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DanielNegreanu

Home Run Hitters Vs. Small Ball Players

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I'm really curious about Small Ball strategy, but nearly every reference to it is in the context of large, deep stack, tournament play. I'm just wondering about the translation to regular ring games. I can't imagine that it's a 1-to-1, but I really don't know. Any comments are really appreciated.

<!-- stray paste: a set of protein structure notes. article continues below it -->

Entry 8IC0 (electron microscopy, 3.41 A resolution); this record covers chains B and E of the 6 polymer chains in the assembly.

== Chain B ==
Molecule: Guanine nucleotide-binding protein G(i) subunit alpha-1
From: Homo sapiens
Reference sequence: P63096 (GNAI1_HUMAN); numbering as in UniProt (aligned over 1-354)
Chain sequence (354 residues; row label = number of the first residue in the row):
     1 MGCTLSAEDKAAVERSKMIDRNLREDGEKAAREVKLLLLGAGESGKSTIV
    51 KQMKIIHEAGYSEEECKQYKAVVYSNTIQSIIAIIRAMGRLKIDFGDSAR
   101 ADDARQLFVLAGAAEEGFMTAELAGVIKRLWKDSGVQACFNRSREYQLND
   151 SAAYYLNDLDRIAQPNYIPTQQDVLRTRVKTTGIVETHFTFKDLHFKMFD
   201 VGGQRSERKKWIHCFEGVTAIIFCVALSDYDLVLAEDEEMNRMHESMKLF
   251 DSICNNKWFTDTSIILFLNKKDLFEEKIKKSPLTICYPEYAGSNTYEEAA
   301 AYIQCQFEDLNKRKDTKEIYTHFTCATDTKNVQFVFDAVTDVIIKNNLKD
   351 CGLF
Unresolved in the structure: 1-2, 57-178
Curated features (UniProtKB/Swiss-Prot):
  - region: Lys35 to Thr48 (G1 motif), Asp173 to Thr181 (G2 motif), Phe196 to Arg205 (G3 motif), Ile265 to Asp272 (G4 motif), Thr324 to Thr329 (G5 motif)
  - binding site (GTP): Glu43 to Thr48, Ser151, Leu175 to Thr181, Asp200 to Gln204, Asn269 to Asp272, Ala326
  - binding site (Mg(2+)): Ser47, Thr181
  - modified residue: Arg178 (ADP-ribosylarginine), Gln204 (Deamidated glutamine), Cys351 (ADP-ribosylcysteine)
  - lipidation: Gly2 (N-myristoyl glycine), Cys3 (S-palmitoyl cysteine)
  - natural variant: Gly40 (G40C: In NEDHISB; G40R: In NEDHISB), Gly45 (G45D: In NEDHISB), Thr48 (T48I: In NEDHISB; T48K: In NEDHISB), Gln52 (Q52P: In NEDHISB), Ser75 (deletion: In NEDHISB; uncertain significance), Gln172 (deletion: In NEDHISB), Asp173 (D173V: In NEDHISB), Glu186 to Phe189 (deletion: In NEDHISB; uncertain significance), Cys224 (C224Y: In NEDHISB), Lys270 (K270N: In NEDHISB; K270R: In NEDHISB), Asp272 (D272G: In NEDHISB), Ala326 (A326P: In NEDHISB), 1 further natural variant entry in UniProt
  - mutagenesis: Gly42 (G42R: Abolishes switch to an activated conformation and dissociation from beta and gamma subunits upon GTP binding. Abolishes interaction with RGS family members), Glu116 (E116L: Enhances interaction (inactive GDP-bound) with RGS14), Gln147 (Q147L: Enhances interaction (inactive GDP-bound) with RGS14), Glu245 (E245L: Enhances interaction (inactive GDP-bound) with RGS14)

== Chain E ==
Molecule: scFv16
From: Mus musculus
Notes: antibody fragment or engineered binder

The strategy one should be using in a large, deep stack tournament should be exactly like that used in a cash game - deep stacks and lots of post flop play. The translation is nearly 1-to-1 if played correctly. As DN has said before, you should not start using the small ball style consistenly unless you have a lot of post flop experience. From what you described as your play style, it is very clear that you are very uncomfortable playing after the flop. If you wish to improve your post flop play, I would reccomend playing a lot of short handed to start out due to the frequency of post flop play with deep stacks.When playing small ball you have to have a lot more acceptance in draw outs. You cannot be constanly afraid that someone is going to draw out on you. It is often more profitable to slow play/weak play a hand, rather than over betting the pot to "protect" your top pair. For example, if you have AQd and the flop is As 8h 9s there are a lot of draws present, but if you check-call while letting someone semi-bluff, or flat call someone who's betting a flush draw you will often get more bets from somebody. BUT, in the event the Ts hits the turn and your opponent starts leading out strong you have to have the ability to drop the hand and wait for another spot. This is the number 1 reason why it should only be used in deep stack situations by good post flop players because you will often have to muck when beat and wait for a better spot. It is a lot of work to play correctly at first, but after a while it becomes habitual.